(I suppose it is also interesting that I so automatically classify Galad’s “goodness” as, well, badness, but that’s a discussion for another post.)

Apparently Min had not dropped her voice enough, for there was a growl from Nynaeve. Suddenly the door whipped open once more, and a gale howled into the room. It did not ruffle the blankets on Egwene’s bed, but Min and the stool toppled, to roll against the wall. Immediately the wind died, and Nynaeve stood with a stricken look on her face.

This is laughably minor, but I mention it because I am just not sure how I’ve continually managed to miss till now that Nynaeve actually knocked Min down with her little burst of wind temper here, and that’s why she was so apologetic. I remember being puzzled before about why she was so contrite just for blowing the door open! Wow, Leigh. The hazards of being a speed-reader, I guess.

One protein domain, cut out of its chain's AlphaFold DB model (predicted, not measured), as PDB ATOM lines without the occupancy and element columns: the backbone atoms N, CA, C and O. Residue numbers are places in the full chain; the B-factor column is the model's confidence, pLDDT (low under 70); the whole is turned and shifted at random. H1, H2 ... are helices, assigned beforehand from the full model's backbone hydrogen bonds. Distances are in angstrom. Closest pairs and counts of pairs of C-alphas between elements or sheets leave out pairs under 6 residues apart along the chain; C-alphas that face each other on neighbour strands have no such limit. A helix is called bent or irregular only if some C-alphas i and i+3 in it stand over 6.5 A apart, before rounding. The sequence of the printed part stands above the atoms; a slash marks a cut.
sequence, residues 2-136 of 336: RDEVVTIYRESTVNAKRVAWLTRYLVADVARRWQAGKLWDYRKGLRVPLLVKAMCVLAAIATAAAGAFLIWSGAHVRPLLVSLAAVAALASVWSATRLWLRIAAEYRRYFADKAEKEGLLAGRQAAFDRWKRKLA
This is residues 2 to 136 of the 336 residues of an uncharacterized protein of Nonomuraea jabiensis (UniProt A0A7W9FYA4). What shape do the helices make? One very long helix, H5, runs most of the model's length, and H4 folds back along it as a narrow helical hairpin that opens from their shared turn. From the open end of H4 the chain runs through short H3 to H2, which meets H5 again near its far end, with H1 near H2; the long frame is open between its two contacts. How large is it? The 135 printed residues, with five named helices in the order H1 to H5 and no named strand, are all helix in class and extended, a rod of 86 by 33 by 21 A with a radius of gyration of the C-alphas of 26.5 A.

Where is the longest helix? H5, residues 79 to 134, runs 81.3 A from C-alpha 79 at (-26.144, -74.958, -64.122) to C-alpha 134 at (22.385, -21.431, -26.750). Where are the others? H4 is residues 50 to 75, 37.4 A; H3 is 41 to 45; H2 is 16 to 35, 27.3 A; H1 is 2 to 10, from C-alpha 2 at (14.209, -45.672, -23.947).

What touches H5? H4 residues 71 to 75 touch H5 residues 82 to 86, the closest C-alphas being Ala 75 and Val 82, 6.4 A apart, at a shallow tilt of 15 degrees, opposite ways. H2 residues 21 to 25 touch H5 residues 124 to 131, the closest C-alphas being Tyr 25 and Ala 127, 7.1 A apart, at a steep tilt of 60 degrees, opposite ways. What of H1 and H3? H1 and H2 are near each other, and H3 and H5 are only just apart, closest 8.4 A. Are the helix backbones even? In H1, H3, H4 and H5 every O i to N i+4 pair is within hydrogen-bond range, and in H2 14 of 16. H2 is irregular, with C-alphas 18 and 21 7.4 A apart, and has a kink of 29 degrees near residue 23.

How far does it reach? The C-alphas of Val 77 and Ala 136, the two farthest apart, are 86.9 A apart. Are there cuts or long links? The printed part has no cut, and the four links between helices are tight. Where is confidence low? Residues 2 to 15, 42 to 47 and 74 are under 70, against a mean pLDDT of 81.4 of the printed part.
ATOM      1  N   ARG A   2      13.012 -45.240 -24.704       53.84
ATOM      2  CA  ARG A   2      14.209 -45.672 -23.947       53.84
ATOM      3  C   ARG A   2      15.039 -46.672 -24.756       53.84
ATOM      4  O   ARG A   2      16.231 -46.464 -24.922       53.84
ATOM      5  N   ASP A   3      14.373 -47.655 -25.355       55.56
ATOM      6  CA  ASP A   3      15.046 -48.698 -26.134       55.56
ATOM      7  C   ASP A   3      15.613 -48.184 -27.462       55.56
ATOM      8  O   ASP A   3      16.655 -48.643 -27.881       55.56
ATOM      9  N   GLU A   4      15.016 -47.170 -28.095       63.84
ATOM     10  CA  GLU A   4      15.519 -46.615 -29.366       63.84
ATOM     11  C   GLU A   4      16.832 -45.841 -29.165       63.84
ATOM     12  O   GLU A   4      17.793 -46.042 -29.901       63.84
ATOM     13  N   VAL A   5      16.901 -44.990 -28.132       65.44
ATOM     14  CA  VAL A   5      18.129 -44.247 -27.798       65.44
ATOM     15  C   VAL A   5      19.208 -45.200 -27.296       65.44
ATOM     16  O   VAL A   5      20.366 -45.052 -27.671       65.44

As for Liandrin: *kchack* *BLAM*

Pfeh.

Elayne said, “I am going, too.”

“Elayne,” Nynaeve said gently, “Egwene and I are the boys’ kith from Emond’s Field. You are the Daughter-Heir of Andor. If you disappear from the White Tower, why, it—it could start a war.”

“Mother wouldn’t start a war with Tar Valon if they dried and salted me, which they may be trying to do. If you three can go off and have an adventure, you needn’t think I am going to stay here and wash dishes, and scrub floors, and have some Accepted berating me because I didn’t make the fire the exact shade of blue she wanted. Gawyn will die from envy when he finds out.”

They really are all astoundingly naïve at this point, aren’t they. I mean, Elayne is possibly the most so, what with the not understanding how much “adventures” tend to thoroughly suck when you’re actually living them, but all of them show exactly how green they are by how completely they fail to notice the giant flashing neon sign over Liandrin’s head saying THIS IS A TRAP. Even Min, whose job is literally to see giant flashing signs over people’s heads (maybe not in neon, but whatever), manages to miss it.

Well. They’ll get schooled on that score real soon now, won’t they. Ugh.


And that’s our show for now! Have a week, and come on back next Tuesday!